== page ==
Para Vaikal - Unique Ritual Of Thrissur


Each religious group has its own customs, ceremonies and ways to celebrate. If we state the differences of such rituals in different parts of a particular state, they also own vast difference. Same festival is celebrated in different ways by different people at different parts of the world. Hinduism is such a religion where there is no scarcity of rituals or celebrations and each region has its own ways to celebrate as per their tradition. Through this article I would like to briefly explain ‘Para Vaikkal’ – an offering to temples of Thrissur, particularly in goddess temples. Para vaikkal also has different colours – Para at home, Elephant para as well as para (offerings) displayed at temples during festival season. Para vaikkal is a significant ritual offered in middle Kerala temples.


Para Vaikal is nothing but offerings given to the deity in a rice measuring device known as ‘Para’ in Malayalam. During old days of prosperity when Kerala was filled with paddy fields, Para was used as the instrument to measure rice. Offerings of any one type – flower, vegetables, fruits or coins will be filled completely in ‘para’. Overfilled para signifies the prosperity, wealth and filled minds of devotees. You can choose any type of offerings as you please, but should fill para with only one type of offering.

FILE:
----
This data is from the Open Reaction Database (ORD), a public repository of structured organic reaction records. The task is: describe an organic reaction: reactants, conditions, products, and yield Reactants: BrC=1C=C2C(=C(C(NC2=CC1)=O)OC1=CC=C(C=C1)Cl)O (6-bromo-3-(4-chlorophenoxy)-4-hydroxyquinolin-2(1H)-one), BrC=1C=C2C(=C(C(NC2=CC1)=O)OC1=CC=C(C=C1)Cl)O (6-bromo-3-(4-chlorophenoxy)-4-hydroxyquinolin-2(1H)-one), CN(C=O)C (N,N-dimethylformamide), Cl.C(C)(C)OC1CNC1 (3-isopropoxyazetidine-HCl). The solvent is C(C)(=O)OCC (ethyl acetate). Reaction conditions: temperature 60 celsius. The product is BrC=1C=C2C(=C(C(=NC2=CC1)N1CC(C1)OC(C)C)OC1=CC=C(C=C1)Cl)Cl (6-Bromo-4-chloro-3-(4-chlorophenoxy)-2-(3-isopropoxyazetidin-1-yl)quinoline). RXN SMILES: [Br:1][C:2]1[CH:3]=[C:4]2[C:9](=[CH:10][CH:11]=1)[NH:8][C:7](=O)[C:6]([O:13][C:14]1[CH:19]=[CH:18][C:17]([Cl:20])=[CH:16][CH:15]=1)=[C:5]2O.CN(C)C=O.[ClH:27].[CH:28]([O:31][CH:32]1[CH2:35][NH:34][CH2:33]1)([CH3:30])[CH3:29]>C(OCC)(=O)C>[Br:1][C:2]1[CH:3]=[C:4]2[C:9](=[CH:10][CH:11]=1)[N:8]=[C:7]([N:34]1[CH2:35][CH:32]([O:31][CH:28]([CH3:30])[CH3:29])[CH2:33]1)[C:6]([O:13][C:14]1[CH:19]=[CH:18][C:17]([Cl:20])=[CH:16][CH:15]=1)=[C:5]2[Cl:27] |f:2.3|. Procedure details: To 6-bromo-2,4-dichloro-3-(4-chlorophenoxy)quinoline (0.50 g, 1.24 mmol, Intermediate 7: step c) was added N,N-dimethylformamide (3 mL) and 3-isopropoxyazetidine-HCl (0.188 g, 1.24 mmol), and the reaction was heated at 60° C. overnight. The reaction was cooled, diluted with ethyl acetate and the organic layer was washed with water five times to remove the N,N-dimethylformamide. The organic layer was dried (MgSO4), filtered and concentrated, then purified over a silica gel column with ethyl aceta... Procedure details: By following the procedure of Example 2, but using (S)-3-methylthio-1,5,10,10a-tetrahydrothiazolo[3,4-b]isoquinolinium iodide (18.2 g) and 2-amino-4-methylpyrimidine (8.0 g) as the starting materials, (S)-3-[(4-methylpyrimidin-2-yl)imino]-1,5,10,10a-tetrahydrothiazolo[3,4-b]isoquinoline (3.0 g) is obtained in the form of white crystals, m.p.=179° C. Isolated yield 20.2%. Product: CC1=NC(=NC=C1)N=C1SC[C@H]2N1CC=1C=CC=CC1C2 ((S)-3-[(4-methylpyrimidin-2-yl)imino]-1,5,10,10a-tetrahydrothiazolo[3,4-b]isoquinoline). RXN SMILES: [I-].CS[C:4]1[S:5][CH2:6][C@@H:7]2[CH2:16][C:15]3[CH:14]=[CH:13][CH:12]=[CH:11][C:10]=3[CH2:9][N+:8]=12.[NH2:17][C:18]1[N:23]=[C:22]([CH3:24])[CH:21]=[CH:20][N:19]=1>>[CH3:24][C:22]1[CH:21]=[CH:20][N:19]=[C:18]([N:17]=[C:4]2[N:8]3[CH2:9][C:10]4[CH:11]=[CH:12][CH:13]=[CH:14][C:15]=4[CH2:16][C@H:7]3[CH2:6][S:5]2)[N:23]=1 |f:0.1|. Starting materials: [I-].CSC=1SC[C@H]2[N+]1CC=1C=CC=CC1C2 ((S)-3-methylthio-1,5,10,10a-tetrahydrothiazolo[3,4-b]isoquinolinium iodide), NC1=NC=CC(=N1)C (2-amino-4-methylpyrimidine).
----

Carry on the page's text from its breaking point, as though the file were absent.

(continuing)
Total number of paras is also significant. It should definitely be an odd number and its number varies from 1 to hundreds or more as the devotee feels and he is capable of. During festival seasons, it’s a common practice to place para in front of the main deity and when devotees place such paras of different types, it is a colourful display too. People may place different types of flowers like jasmine, rose etc or grains like rice, wheat etc. They may also place fruits like apple, orange, grapes etc. Para should be filled completely, that’s most important.


People place such paras at homes too. ‘Velichapadu’ of temples visit such homes and bless the people. He will be accompanied by Kurichiyar – folk people and Chendamelam – traditional musical instruments. If elephants also accompany the group, it’s known as elephant para or ‘aana para’ in Malayalam and it’s seen as a symbol of prosperity.

Article Posted By : Sandhya RanilView All Articles

I have placed para once

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Keywords :
paravaikkal , para Thrissur , Aana para


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